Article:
# Maximum power transfer

## Homework Statement

Find L & C so that maximum power is delivered to load resistor.

___l 50 ohm l___ ( inductor L )____.____ ( inductor L )___
l . . . . . . . . . . . . .. . . . . . . . . . . l . . . . .. . . . . . . . . . l
10 V ac source . . . . . . . . ( Capacitor C) . . . . . . . l 200 ohm l
l______________________________l__________________l

Zi = Zl*

## The Attempt at a Solution

What bugs me is the fact that no source frequency is given.
Im guessing youd go about solving this by dividing the circuit into internal impedance and load impedance, lets pick:

Zi = 50 + jwL
So that the load circuit consists of the cap, other inductor and 200ohm resistor.
The cap is connected in parallel with the inductor and resistor so
1/(jwC) ll (200 + jwL)
((200 + jwl)/(jwC))/(jwC + 200 + jwL)
equating that to Zi*
((200 + jwl)/(jwC))/(jwC + 200 + jwL) = 50 -jwL

Is there any sense to this?

Ps: sorry for the dingy drawing.

berkeman
Mentor

## Homework Statement

Find L & C so that maximum power is delivered to load resistor.

___l 50 ohm l___ ( inductor L )____.____ ( inductor L )___
l . . . . . . . . . . . . .. . . . . . . . . . . l . . . . .. . . . . . . . . . l
10 V ac source . . . . . . . . ( Capacitor C) . . . . . . . l 200 ohm l
l______________________________l__________________l

Zi = Zl*

## The Attempt at a Solution

What bugs me is the fact that no source frequency is given.
Im guessing youd go about solving this by dividing the circuit into internal impedance and load impedance, lets pick:

Zi = 50 + jwL
So that the load circuit consists of the cap, other inductor and 200ohm resistor.
The cap is connected in parallel with the inductor and resistor so
1/(jwC) ll (200 + jwL)
((200 + jwl)/(jwC))/(jwC + 200 + jwL)
equating that to Zi*
((200 + jwl)/(jwC))/(jwC + 200 + jwL) = 50 -jwL

Is there any sense to this?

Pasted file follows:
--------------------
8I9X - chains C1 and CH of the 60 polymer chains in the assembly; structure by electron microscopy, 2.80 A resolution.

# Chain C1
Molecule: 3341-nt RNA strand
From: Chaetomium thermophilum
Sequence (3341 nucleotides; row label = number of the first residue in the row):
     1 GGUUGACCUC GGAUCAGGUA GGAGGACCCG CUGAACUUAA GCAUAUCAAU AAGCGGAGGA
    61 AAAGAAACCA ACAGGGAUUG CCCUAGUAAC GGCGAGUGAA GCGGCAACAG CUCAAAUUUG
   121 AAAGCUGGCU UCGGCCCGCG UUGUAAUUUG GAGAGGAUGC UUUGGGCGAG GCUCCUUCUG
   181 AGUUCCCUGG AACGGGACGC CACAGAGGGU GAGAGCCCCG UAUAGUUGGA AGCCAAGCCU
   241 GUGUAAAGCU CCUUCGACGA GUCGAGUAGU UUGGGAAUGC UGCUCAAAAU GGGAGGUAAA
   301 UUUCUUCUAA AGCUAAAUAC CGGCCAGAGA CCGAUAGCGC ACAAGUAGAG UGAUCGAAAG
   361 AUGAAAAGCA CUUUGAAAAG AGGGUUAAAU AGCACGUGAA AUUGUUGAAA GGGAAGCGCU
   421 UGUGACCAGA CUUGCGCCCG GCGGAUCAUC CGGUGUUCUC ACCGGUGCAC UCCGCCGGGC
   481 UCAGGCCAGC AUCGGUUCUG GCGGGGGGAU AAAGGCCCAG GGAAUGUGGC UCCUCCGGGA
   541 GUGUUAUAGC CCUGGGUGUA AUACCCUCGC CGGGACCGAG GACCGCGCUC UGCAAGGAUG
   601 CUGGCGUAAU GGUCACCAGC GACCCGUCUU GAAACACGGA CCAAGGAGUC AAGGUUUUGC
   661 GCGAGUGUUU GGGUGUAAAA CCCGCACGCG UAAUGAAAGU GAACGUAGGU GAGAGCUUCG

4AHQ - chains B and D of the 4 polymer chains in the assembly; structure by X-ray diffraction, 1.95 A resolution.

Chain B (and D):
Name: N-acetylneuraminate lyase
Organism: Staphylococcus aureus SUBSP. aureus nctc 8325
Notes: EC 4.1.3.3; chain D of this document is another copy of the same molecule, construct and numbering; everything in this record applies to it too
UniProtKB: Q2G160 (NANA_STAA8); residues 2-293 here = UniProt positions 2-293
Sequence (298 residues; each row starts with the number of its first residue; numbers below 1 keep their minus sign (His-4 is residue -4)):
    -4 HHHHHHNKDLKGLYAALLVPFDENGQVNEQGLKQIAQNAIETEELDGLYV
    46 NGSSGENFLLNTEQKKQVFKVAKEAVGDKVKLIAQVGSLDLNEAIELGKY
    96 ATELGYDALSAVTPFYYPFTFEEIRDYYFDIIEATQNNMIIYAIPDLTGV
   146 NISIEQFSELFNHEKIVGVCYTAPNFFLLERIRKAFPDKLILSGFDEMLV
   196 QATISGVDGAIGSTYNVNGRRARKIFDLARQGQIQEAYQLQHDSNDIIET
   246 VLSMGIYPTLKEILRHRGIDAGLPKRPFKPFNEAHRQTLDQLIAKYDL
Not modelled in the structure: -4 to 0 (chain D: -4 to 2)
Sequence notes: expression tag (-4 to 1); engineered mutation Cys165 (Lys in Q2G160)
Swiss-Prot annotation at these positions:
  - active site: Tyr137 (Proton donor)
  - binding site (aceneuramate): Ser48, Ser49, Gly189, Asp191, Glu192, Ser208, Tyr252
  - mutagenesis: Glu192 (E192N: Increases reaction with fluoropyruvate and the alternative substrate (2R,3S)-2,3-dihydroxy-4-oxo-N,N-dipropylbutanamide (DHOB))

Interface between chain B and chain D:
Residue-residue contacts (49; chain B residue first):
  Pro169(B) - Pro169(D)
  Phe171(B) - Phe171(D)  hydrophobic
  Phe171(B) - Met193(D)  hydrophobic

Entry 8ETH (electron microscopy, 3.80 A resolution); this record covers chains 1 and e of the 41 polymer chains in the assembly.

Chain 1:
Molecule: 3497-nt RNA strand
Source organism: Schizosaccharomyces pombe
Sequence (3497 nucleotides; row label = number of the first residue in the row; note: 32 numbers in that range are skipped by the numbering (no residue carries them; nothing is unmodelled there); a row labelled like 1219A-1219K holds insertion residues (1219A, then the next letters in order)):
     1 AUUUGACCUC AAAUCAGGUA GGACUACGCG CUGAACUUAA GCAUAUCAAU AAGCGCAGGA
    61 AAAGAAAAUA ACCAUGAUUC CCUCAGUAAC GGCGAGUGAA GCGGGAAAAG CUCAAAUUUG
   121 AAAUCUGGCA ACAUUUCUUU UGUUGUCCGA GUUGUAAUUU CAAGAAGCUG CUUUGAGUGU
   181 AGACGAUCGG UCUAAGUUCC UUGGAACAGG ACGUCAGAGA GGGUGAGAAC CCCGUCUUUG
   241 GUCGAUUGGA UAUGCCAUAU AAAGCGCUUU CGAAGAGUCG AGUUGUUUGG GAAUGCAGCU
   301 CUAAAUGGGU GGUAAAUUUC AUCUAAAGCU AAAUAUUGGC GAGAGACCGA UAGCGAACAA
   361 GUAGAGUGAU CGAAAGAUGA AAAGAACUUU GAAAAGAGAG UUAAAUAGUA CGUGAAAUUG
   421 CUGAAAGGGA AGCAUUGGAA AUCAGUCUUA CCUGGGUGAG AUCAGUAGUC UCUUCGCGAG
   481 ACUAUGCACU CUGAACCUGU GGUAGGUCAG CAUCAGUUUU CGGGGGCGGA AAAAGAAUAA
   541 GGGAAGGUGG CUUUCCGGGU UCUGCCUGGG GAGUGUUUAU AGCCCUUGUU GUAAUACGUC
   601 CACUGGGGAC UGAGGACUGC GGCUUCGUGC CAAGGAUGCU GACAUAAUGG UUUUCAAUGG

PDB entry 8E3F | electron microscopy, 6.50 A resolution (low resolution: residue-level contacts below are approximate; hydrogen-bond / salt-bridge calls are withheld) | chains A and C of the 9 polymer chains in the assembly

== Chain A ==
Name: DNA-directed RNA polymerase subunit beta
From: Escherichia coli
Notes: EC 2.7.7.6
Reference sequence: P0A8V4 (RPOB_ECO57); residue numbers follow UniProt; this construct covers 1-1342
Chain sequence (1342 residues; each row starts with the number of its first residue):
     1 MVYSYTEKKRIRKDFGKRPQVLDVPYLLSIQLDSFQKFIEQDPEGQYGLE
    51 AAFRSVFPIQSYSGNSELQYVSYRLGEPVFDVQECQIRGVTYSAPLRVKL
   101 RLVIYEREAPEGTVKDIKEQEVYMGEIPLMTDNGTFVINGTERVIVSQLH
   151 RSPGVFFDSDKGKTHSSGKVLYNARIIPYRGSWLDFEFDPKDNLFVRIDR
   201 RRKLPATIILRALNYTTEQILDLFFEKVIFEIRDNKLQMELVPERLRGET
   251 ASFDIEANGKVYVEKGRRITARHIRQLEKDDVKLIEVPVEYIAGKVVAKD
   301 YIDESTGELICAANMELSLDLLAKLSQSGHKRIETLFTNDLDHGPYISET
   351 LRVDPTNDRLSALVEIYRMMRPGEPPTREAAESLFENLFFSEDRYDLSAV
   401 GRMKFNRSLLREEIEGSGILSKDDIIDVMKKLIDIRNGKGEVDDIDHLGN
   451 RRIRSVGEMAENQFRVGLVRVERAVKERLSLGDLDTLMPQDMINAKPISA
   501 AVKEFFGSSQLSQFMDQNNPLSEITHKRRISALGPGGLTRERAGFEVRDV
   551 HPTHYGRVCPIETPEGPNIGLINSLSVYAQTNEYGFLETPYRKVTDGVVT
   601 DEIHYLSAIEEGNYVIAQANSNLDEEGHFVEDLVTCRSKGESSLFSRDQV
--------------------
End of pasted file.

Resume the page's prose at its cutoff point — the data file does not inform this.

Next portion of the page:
Ps: sorry for the dingy drawing.

I would interpret the source impedance as just the 50 Ohms. The rest of the elements form the load. You need to pick the L and C values to match the real 50 Ohms, I would think.

You might then see if any changes to the LC values could deliver more power to the actual load resistor... I would think not, but you should definitely check. If the load circuit it matched to the source 50 Ohms, then all power should go forward, and the only place for it to be dissipated is in the load resistor. (EDIT -- well half of the source's power is dissipated in the source resistor, but the rest should get dissipated in the load resistor as long as the network is matched)

This may also look a lot like using a T network to match a different source and load resistance. You could use the math of matching networks to double-check your answer...

I would interpret the source impedance as just the 50 Ohms. The rest of the elements form the load. You need to pick the L and C values to match the real 50 Ohms, I would think.

You might then see if any changes to the LC values could deliver more power to the actual load resistor... I would think not, but you should definitely check. If the load circuit it matched to the source 50 Ohms, then all power should go forward, and the only place for it to be dissipated is in the load resistor. (EDIT -- well half of the source's power is dissipated in the source resistor, but the rest should get dissipated in the load resistor as long as the network is matched)

This may also look a lot like using a T network to match a different source and load resistance. You could use the math of matching networks to double-check your answer...

Since it says 10V ac, you may assume that the source frequency is 60 Hz.
I agree with Berkeman. You should calculate what values of L and C present to the primary an impedance of 50 ohm and to the secondary an impedance of 200 ohm.